Tips That Will Help Get Settled in a New Country: So you’ve arrived at your new home, unpacked your suitcases and moving boxes, and are ready to embark on your big adventure! Don’t worry if you’re feeling overwhelmed; we’ve got some terrific recommendations to help you settle in as an ex-pat in those early days.
One of the most exciting aspects of being an ex-pat is having nearly unrestricted time to explore your new location. Whether you’ve arrived in a bustling metropolis or a sleepy village, taking some time to explore will be an unforgettable experience. You’ll not only appreciate taking in the new sights and noises, but you’ll also likely begin to gain a sense of where to discover neighborhood conveniences and meet local shopkeepers.
Put some personal touches in place as soon as you can, whether your new home is a small dorm room or a spacious country home. You may be planning to live abroad for a few months or indefinitely, but your home should not be considered transitory. It’s your home for the time being, no matter how long you reside there, so make it a comfortable haven for yourself as you settle in as an ex-pat.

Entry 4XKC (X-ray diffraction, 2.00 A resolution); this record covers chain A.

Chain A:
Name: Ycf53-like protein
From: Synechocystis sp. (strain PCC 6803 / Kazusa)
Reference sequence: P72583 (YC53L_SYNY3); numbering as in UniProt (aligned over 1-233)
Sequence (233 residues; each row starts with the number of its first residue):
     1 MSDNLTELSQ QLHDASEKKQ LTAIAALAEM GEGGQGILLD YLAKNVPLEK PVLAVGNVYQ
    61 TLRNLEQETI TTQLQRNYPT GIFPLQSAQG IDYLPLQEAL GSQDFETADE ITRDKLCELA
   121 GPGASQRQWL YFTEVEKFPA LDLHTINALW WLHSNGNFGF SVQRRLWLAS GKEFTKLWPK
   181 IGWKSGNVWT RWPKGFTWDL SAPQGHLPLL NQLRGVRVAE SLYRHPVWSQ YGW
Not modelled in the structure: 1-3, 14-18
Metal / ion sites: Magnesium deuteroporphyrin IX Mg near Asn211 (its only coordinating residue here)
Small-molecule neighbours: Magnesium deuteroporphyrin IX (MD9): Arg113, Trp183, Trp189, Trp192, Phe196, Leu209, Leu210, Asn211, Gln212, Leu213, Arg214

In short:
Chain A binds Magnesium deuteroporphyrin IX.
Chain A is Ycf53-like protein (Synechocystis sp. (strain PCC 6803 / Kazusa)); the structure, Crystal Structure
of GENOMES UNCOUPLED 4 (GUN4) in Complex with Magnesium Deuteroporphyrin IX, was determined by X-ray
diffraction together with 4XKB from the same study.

Every ex-pat has a day that is terrible, horrible, no-good, and very bad, just like Alexander in the classic story. It’s an unavoidable consequence of living in a place with a completely different pace and pattern than you’re used to. It will help you avoid catastrophe thinking that you’ve made the wrong choice, or that your new host nation is impossible or full of nasty people if you go into it anticipating a bad day to be just that.
Expect to offend someone, forget your wallet, make a major administrative error, or become lost as you begin your ex-pat experience.
Accept it and write about it in your journal or diary — you’ll love looking back on that crucial aspect of your ex-pat transition.
While it may be tempting to stay at home and video chat with friends or family from back home, make an effort to get out and meet new people in your neighborhood. The richness of developing friendships with locals and other ex-pats will enrich your life tremendously. Perhaps a group of individuals from your language class are getting together for drinks, or another mom from your children’s school is available for a mid-morning coffee. Accept any opportunity to meet new people and learn more about them. And don’t be hesitant to strike up a friendship on your own!
If establishing acquaintances seems hard, consider getting a job or volunteering with a local nonprofit. Although your visa may prevent you from working, there are still many local groups in need of assistance who would welcome your assistance. Many communities have homeless or hungry-aid organizations, animal shelters, local clean-up campaigns, or religious volunteer opportunities. If you’re stuck on ideas, check with local churches or look up non-profits in your area on the internet.